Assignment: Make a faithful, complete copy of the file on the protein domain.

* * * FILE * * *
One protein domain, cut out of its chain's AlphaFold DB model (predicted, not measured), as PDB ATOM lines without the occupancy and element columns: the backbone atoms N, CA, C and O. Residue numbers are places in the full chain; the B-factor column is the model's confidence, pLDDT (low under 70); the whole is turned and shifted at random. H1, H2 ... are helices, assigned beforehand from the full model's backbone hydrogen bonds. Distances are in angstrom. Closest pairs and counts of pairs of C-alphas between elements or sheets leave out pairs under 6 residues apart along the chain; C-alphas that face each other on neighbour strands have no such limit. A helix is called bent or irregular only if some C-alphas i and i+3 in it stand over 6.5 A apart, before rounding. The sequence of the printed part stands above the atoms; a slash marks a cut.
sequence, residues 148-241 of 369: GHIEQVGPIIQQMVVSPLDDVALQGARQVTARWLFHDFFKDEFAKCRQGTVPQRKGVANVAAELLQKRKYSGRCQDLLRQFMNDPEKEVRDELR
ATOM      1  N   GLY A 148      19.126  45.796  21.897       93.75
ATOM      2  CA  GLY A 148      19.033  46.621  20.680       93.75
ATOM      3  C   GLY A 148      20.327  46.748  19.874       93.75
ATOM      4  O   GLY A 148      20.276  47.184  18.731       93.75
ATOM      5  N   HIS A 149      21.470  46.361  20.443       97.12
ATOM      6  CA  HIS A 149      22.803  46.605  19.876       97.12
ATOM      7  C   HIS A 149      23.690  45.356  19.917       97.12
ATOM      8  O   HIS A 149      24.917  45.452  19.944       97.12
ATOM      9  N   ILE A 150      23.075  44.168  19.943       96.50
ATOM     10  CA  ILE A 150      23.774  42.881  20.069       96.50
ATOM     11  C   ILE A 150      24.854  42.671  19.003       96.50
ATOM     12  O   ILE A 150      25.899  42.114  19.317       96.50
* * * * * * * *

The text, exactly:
One protein domain, cut out of its chain's AlphaFold DB model (predicted, not measured), as PDB ATOM lines without the occupancy and element columns: the backbone atoms N, CA, C and O. Residue numbers are places in the full chain; the B-factor column is the model's confidence, pLDDT (low under 70); the whole is turned and shifted at random. H1, H2 ... are helices, assigned beforehand from the full model's backbone hydrogen bonds. Distances are in angstrom. Closest pairs and counts of pairs of C-alphas between elements or sheets leave out pairs under 6 residues apart along the chain; C-alphas that face each other on neighbour strands have no such limit. A helix is called bent or irregular only if some C-alphas i and i+3 in it stand over 6.5 A apart, before rounding. The sequence of the printed part stands above the atoms; a slash marks a cut.
sequence, residues 148-241 of 369: GHIEQVGPIIQQMVVSPLDDVALQGARQVTARWLFHDFFKDEFAKCRQGTVPQRKGVANVAAELLQKRKYSGRCQDLLRQFMNDPEKEVRDELR
ATOM      1  N   GLY A 148      19.126  45.796  21.897       93.75
ATOM      2  CA  GLY A 148      19.033  46.621  20.680       93.75
ATOM      3  C   GLY A 148      20.327  46.748  19.874       93.75
ATOM      4  O   GLY A 148      20.276  47.184  18.731       93.75
ATOM      5  N   HIS A 149      21.470  46.361  20.443       97.12
ATOM      6  CA  HIS A 149      22.803  46.605  19.876       97.12
ATOM      7  C   HIS A 149      23.690  45.356  19.917       97.12
ATOM      8  O   HIS A 149      24.917  45.452  19.944       97.12
ATOM      9  N   ILE A 150      23.075  44.168  19.943       96.50
ATOM     10  CA  ILE A 150      23.774  42.881  20.069       96.50
ATOM     11  C   ILE A 150      24.854  42.671  19.003       96.50
ATOM     12  O   ILE A 150      25.899  42.114  19.317       96.50